As expected, 4Q2015 was characterized by steep declines in profit and revenue for Royal Dutch Shell plc (ADR) (NYSE:RDS.A) (NYSE:RDS.B). Will the management of Shell now consider doing away with dividends as the market condition remains persistently tough?

Quarterly dividend declaration

Royal Dutch Shell plc (ADR) (NYSE:RDS.A)’s board authorized interim quarterly dividend of $0.47 per ordinary A and B shares ($0.94 per ADS) for 4Q2015. The declared dividend is same as dividend for the same quarter a year ago.

Additionally, Shell is expecting to keep paying dividend to shareholders although it has seemed as though trimming dividend would help during these trying moments. The board hinted at approving another dividend of $0.47 per ordinary shares for 1Q2016. Firm announcement on the 1Q2016 dividend will come on May 4.

Cash and share-based dividend

Shell doesn’t pay all its dividends in the form of cash. Some investors elect to receive all or a portion of their dividend payouts in the form of new shares under what the company calls Scrip Dividend program.

Lower cash need for dividends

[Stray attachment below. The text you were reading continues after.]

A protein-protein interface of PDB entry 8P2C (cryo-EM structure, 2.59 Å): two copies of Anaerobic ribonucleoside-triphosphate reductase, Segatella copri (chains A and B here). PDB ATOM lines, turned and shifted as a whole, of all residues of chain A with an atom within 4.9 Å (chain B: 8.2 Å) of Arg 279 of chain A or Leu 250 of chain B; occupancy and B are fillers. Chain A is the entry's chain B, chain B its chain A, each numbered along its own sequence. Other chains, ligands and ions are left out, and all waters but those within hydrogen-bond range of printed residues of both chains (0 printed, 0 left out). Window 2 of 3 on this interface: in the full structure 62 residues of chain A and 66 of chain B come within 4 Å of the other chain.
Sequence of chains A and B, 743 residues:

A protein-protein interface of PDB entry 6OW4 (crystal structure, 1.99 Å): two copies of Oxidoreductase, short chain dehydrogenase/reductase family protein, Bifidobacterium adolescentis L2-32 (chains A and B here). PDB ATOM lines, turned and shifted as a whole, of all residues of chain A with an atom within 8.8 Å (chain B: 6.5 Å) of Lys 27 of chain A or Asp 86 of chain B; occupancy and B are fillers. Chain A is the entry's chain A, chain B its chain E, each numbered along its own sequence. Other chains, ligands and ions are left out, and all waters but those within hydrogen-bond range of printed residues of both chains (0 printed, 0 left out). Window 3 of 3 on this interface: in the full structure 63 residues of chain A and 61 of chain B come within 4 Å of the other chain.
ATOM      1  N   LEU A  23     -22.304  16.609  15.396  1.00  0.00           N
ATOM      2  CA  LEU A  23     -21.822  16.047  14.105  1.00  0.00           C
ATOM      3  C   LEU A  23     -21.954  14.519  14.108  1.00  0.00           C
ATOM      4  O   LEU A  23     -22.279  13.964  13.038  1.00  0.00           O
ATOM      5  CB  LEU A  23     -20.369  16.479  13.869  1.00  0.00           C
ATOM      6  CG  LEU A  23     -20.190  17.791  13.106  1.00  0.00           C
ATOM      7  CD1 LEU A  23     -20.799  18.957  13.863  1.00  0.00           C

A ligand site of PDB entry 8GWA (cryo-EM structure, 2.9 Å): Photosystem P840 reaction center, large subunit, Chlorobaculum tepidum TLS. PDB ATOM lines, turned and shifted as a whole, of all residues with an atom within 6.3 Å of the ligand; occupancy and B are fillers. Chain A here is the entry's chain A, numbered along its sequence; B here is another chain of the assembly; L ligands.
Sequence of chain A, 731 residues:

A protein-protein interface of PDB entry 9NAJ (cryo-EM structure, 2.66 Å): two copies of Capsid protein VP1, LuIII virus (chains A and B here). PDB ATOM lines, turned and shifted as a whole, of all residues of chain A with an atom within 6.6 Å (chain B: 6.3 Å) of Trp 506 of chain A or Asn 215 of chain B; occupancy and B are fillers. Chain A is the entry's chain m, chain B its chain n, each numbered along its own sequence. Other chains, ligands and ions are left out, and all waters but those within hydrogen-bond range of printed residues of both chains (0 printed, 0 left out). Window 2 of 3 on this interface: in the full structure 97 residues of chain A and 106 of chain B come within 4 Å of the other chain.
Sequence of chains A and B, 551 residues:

Given its strategy to allow shareholders to choose the form in which they intend to receive dividends, Royal Dutch Shell plc (ADR) (NYSE:RDS.A) doesn’t worry much about availability of cash to distribute to shareholders. Perhaps that explains why the company has chosen to keep dividends even when it seems rational that eliminating dividends was necessary in these times.

Shell paid $1.8 billion in cash dividends and $1.2 billion in new shares dividend during 4Q2015. Assuming that quarterly cash dividend averages $1.5 billion or $6 billion on annual basis, you get the impression that Shell can sustain the payout even if oil market rout continues. Like most other oil companies, Shell can borrow to fund dividends if free cash flow dries out.

Dividend to remain in place

Because of its cash/share dividend strategy and the commitment to return value to shareholders, it does seem likely that Royal Dutch Shell plc (ADR) (NYSE:RDS.A) will end dividends payouts despite shrinking profits.